Two of The Brickmuppet's Crack Team of Science Babes react to the awesomeness that is unveiling of The Dragon Mk2 capsule by SPACE-X founder Elon Musk.
If it works as advertised it will be a huge advance on all previous space vehicles in a number of areas.
While it lacks the shuttles cargo bay, it can cary just as many astronauts (7). and looks surprisingly roomy. It can land anywhere as opposed to the two or three airports the space shuttle could use and it is designed with very quick turnaround times in mind. This is significant as the shuttle, while technically resuseable, had to be rebuilt after each flight at great expense. Indeed, refurbishing the solid rocket boosters cost more than simply making disposable ones, and contributed to the O-Ring design that doomed the crew of Challenger,
Of course reusing the capsule offers limited cost savings if the booster is thrown away. At least one Gemini capsule was flown in space twice and that did not make it a viable commercial system. To that end SPACE-X plans to reuse the first and second stages of Falcon 9 boosters it will use to boost both Dragon capsules and unmanned satellites into space.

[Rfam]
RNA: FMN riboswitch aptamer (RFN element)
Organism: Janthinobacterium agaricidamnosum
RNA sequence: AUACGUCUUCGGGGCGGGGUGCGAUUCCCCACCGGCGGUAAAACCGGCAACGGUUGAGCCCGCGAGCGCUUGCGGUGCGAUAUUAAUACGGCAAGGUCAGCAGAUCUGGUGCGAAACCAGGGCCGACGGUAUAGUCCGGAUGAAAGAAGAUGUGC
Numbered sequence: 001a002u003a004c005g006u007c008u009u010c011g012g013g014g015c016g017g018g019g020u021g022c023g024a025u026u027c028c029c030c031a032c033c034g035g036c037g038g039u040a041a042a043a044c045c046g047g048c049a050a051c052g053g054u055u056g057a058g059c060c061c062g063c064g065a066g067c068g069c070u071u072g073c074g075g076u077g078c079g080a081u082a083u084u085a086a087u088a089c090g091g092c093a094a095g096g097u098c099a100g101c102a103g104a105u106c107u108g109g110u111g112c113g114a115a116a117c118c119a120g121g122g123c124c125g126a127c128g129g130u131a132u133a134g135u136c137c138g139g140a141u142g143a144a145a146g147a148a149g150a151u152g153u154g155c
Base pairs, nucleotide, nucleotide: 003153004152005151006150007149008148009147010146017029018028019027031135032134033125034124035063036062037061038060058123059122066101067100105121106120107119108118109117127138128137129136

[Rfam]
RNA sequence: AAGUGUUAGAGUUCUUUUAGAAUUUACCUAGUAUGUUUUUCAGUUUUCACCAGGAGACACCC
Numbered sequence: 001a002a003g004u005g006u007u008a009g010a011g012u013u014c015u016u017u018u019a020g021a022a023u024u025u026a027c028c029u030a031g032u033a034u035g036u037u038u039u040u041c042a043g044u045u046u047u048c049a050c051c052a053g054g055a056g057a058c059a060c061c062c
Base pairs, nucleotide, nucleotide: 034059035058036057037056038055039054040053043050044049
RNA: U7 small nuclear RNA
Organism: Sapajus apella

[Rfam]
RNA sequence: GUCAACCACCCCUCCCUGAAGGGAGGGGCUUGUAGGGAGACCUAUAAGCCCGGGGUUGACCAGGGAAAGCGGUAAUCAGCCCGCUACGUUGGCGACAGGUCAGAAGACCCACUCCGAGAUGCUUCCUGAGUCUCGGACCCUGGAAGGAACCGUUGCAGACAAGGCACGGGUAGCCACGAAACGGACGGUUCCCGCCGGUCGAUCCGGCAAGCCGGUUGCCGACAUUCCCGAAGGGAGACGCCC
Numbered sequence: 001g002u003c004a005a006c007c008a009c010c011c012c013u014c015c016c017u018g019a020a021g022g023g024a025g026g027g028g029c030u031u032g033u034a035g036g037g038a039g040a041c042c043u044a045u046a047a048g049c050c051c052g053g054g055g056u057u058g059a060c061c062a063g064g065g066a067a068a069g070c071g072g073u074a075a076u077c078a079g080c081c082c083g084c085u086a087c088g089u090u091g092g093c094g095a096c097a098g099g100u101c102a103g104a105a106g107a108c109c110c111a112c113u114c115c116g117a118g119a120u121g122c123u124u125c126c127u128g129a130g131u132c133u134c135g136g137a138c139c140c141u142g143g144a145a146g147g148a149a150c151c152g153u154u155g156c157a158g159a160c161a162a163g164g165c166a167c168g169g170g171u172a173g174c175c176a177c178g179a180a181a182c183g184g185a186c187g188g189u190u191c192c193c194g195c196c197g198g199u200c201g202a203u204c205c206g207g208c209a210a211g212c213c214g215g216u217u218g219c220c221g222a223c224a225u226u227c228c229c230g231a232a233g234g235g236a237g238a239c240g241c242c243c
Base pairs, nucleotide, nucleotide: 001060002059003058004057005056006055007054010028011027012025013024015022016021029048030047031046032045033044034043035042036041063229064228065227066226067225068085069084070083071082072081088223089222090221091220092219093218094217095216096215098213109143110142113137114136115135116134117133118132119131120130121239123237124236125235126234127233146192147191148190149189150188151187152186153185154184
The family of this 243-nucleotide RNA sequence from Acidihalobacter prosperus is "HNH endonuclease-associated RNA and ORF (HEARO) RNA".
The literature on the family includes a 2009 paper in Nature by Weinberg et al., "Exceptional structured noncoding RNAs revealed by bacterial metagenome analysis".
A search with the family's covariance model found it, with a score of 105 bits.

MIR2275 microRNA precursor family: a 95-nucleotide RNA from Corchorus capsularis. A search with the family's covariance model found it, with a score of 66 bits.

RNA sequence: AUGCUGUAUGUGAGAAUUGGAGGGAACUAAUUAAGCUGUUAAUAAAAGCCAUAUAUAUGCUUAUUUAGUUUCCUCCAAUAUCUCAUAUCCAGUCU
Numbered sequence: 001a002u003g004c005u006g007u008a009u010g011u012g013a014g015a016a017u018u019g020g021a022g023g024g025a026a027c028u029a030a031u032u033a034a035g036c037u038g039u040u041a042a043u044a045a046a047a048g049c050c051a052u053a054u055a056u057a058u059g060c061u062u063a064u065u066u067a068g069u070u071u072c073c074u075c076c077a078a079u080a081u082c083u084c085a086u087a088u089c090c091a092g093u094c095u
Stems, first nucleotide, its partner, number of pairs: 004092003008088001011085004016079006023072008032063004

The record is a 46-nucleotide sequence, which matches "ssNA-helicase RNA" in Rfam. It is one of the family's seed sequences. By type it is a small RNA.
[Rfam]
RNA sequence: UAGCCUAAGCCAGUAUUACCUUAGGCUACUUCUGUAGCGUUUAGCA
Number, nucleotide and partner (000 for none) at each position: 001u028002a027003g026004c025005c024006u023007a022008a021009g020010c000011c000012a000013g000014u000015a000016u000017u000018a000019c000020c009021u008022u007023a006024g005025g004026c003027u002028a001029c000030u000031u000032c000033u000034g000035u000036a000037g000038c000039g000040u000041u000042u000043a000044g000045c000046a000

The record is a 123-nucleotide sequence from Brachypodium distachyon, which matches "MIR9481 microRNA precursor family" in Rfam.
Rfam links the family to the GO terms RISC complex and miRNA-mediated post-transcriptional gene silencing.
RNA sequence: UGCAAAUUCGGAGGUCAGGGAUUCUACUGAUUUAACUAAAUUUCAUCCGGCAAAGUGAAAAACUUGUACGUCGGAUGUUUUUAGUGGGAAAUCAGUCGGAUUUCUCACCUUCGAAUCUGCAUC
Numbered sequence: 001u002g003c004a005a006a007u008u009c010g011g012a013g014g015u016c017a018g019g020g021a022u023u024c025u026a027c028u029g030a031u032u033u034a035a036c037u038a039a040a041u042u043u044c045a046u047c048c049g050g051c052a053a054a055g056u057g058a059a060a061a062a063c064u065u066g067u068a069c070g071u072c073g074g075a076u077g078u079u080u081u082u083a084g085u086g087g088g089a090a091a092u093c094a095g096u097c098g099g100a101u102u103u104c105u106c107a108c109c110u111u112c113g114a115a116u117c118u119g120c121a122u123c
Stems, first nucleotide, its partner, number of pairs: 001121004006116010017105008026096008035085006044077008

The boosters will cary enough extra fuel to soft land at the launch point, the second stage actually doing one full orbit. This is wasteful of fuel, and reduces payload but makes up for it in preserving the hardware (kerosene is cheap).
We've covered the tests here before, but a few months ago the Dragonfly Grasshopper test vehicle made the last of its many flights, reaching an altitude of a kilometer.
Future versions will have retractable landing legs for streamlining during high speed tests and Falcon launches starting with the one this past April, are being fitted with the retractable legs to work out any bugs before the full up re-useable tests begin.
This is a logical and step by step approach that has as much likelihood as anything of succeeding. In a decade or so we may finally have the space hotels, moon bases, asteroid mines and Mars missions we were promised in our youth.